Wednesday, 4 March 2015

Mobile kit review

We've been quite interested to see what mobiles and tablets give in terms of workflow, in field conditions.  Rick Goldsmith of Catcher Media has been using ipads in workshops for some time now, and he's built up a nice set of accessories that bridge the gap between a handheld ipad and something a group can work with and hope to get good sound.  This kit was based on what he's learned so far.

The basic kit, consists of:
  • iPad
  • A USB mic
  • Cables: lightning-USB converter, USB cable, USB extension
  • A Joy Factory Unite tripod mount
  • Lightweight tripod
  • Headphones
  • Boom pole.
Apps on the ipads:
  • iMovie
  • Pinnacle Studio
  • Videon

The mic allows for direct monitoring with headphones, and can be mounted on a boom pole for 2 person operation. This gives a lot of flexibility as one can move from a handheld solo ipad to a set up that works reasonably well for interviews.  We didn't buy a specific tripod and boom pole for this project, but the lightweight one here is fine (from my DSLR travel kit).  A lighter boom pole would have been quite feasible, and would have given a nicely portable overall weight of kit.  An alternative to the tripod and tripod mount would be some kind of clamp, which would again cut down on weight and size by replacing the tripod with door frames, chairs or whatever else offers a stable edge to clamp on to.

In terms of apps, we have a number loaded on, but these three are the key ones we've used so far. iMovie is very intuitive, but the Pinnacle app adds a few more features (separating out sound tracks, for example) which give a little more scope without being hard to use.  Videon offers more creative control and even some simple editing facilities like splitting clips and colour correction.

The advantages:

  • Ease of use - shooting and editing both take very little time to introduce, even with a group who're not really familiar with technology interfaces and controls.  We were really struck on this project with how quickly participants took to editing.
  • Can monitor sound (the mic has a headphone socket) and image (the screen is a nice size to see the shots).
  • Can shoot, edit and review on the same device.  It can also play out to a projector, or files can be shared between ipads or transferred to laptops for further editing (more on this separately).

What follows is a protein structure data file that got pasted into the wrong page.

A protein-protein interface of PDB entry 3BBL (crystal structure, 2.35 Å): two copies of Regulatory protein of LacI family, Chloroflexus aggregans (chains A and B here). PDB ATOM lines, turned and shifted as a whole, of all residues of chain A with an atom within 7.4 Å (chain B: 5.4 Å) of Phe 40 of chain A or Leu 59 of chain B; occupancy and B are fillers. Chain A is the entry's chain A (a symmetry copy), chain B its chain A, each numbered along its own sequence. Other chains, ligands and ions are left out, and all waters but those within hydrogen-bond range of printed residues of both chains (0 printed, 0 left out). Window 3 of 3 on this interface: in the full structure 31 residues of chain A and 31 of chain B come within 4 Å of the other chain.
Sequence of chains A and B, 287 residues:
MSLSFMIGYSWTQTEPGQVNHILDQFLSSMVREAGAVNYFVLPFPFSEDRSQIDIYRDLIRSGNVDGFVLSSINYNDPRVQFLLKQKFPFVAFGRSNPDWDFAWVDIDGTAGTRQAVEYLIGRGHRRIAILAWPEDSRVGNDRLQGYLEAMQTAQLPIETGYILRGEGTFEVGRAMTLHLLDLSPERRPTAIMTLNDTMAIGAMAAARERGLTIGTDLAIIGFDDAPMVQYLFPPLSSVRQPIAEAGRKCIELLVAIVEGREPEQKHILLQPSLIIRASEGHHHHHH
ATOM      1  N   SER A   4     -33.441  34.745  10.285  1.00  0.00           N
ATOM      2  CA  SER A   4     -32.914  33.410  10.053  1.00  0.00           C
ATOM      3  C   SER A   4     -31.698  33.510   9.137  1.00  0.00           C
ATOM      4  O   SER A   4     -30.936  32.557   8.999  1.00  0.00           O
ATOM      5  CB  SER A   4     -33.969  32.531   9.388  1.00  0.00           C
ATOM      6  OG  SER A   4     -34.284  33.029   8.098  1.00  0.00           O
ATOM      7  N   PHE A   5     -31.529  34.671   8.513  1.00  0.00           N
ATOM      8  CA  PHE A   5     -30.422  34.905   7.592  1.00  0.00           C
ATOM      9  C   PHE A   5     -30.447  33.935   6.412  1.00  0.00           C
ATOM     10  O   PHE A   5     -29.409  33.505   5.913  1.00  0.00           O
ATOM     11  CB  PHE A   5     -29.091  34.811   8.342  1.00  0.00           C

• There was a lot of interest in the ipads from participants, and request to have extra time playing with them, which we regard as a very healthy sign.
  • They work for small group work (3-4) people.  We've used them for interview practice and small two shot dramas. These play to the strengths of the device without making difficulties 
Issues we've run into
  • The lightning to USB connection comes loose a little too easily for comfort.
  • Reflections obscuring the image on screen while filming outdoors
  • The clamp can be a bit fiddly to fit on the the ipad so as to leave the lightning port free.  Rick had to drill a hole in it to be able to use an ipad mini camera as otherwise this would be covered over.
  • The controls in the basic camera app are quite primitive, and it 's very easy to get mixed up between shooting modes and record photos rather than video clips (for example).
Overall we think there's a lot to be said for this set up for building up skills.  It's not quite as satisfying for group work or for introducing video controls as camcorder based setups, but that might just be the way we're used to working.

I'm going to post this any any kit reviews on a separate blog as well -, which I'd like to keep going beyond this project.  It'd be great if any other PV practioners out there would like to share what they've found too.  Leave a comment on the blog or email me if you'd like to be invited to be a contributor.

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